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Arator on the Acts of the ApostlesA Baptismal Commentary$
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Richard Hillier

Print publication date: 1993

Print ISBN-13: 9780198147862

Published to Oxford Scholarship Online: October 2011

DOI: 10.1093/acprof:oso/9780198147862.001.0001

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Poet and Pope: Text and Context

Poet and Pope: Text and Context

Chapter:
(p.1) 1 Poet and Pope: Text and Context
Source:
Arator on the Acts of the Apostles
Author(s):

Richard Hillier

Publisher:
Oxford University Press
DOI:10.1093/acprof:oso/9780198147862.003.0001

April 6, 544 was a day of no ordinary significance in the life of Pope Vigilius and the Roman Catholic Church over which he presided. It was the day a party, albeit in ceremonial guise, was called by the Pope to celebrate the completion of a new poem written by one of the clergy on the papal staff. The poet was Arator, and his work was a reworking in verse of the Acts of the Apostles, the Historia Apostolica. Rome in the spring of 544 was a city bracing itself for attack on two fronts: one by the Gothic leader Totila and the other by Justinian's condemnation of the so-called Three Chapters. A close reading of Arator's work shows quite clearly that it is a commentary on the Acts of the Apostles in verse form. Arator emphasizes the importance of baptism as a pervading theme in the Acts of the Apostles, particularly the way in which episodes which appear to have no direct connection with baptism are made to divulge baptismal significance when subjected to allegorical interpretation.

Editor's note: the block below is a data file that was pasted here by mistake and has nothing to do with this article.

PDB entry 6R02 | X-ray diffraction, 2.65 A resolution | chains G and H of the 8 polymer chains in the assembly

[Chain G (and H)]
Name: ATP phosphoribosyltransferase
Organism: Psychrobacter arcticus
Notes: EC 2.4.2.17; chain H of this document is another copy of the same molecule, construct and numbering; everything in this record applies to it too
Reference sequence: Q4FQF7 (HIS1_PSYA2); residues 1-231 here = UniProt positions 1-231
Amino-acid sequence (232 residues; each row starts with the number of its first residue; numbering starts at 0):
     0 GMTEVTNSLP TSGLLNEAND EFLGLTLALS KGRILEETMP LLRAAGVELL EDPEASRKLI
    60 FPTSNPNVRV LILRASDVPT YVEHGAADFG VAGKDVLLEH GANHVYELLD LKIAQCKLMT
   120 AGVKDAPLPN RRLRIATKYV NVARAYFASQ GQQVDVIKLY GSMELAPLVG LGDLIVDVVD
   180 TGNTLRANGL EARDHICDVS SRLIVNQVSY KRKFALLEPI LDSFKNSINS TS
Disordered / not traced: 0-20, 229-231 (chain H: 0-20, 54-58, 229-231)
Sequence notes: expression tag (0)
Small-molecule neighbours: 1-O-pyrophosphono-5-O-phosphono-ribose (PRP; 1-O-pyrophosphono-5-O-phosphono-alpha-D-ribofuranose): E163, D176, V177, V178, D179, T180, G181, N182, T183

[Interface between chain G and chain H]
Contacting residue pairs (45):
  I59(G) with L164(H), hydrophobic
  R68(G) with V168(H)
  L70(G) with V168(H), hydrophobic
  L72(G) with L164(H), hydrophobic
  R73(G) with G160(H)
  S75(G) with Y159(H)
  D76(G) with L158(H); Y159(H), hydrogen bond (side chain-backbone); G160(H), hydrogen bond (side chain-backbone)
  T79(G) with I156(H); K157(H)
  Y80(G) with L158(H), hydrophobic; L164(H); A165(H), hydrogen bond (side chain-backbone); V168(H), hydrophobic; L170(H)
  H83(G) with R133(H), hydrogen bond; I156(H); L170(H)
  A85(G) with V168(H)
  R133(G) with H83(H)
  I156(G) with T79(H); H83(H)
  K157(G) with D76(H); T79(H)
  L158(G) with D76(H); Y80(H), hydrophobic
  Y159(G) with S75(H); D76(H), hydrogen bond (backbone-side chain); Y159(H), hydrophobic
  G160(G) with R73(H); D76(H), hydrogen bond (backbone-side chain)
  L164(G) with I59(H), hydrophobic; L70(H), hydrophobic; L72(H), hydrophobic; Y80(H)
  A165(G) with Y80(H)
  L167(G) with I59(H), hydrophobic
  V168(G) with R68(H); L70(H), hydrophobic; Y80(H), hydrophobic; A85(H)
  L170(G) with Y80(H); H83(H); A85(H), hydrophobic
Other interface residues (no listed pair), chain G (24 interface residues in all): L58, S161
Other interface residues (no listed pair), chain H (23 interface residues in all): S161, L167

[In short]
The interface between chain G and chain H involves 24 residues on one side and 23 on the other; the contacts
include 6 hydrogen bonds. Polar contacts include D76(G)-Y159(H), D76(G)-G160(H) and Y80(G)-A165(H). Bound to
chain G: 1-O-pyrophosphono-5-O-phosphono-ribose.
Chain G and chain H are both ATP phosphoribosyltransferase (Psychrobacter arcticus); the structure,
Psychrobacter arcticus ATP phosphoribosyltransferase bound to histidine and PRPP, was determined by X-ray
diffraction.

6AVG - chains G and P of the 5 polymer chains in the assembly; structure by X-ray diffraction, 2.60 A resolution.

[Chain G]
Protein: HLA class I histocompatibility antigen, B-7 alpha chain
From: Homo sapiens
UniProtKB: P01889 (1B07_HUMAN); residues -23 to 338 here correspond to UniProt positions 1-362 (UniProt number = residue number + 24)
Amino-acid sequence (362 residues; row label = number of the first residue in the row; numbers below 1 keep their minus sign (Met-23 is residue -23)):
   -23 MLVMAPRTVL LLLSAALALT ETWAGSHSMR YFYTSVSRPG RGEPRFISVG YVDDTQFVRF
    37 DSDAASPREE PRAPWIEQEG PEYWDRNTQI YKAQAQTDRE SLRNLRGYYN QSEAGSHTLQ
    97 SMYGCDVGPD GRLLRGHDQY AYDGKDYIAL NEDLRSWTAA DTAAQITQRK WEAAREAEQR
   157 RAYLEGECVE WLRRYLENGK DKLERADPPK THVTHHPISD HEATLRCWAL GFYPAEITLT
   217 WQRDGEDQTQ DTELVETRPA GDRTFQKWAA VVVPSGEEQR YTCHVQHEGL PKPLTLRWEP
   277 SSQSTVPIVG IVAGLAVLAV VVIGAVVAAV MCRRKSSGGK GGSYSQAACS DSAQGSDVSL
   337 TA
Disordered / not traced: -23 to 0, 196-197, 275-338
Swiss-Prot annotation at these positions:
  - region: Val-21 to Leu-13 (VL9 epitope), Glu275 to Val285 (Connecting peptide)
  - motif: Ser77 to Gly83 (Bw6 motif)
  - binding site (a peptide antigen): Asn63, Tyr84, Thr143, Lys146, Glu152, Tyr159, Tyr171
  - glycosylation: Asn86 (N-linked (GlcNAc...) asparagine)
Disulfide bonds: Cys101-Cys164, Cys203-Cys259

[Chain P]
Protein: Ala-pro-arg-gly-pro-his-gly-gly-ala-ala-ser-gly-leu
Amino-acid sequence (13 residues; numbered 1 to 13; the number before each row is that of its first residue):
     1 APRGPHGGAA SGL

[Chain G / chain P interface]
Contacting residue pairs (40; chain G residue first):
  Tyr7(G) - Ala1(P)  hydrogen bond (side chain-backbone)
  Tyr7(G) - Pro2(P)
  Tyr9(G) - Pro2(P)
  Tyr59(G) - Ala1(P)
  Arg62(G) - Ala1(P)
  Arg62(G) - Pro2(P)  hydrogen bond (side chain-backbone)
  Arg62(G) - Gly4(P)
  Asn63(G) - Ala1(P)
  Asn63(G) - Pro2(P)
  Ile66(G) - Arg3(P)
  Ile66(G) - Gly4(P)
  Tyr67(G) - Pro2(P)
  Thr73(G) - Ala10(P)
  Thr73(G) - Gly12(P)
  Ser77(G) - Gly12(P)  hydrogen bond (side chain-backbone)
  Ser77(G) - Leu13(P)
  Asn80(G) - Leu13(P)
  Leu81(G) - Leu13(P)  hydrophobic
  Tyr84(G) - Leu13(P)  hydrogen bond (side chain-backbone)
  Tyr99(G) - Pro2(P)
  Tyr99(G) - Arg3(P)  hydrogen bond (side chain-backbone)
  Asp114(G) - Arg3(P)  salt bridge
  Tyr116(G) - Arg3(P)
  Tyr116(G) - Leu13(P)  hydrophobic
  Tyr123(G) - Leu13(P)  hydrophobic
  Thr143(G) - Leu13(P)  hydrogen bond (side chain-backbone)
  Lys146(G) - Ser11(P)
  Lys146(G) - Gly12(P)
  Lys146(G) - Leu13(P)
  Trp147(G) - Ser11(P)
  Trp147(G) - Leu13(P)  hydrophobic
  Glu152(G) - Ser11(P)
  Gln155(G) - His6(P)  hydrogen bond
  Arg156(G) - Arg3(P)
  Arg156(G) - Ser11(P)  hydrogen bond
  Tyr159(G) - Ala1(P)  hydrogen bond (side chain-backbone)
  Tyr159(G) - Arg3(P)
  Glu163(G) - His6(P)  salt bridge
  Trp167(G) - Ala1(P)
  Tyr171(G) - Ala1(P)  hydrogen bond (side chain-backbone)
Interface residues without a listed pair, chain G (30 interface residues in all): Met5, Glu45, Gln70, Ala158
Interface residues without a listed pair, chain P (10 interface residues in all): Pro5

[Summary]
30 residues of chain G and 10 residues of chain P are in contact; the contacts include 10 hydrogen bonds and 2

Keywords:   Pope Vigilius, Arator, Historia Apostolica, Acts of the Apostles, Roman Catholic Church, baptism, Three Chapters, Justinian, poem

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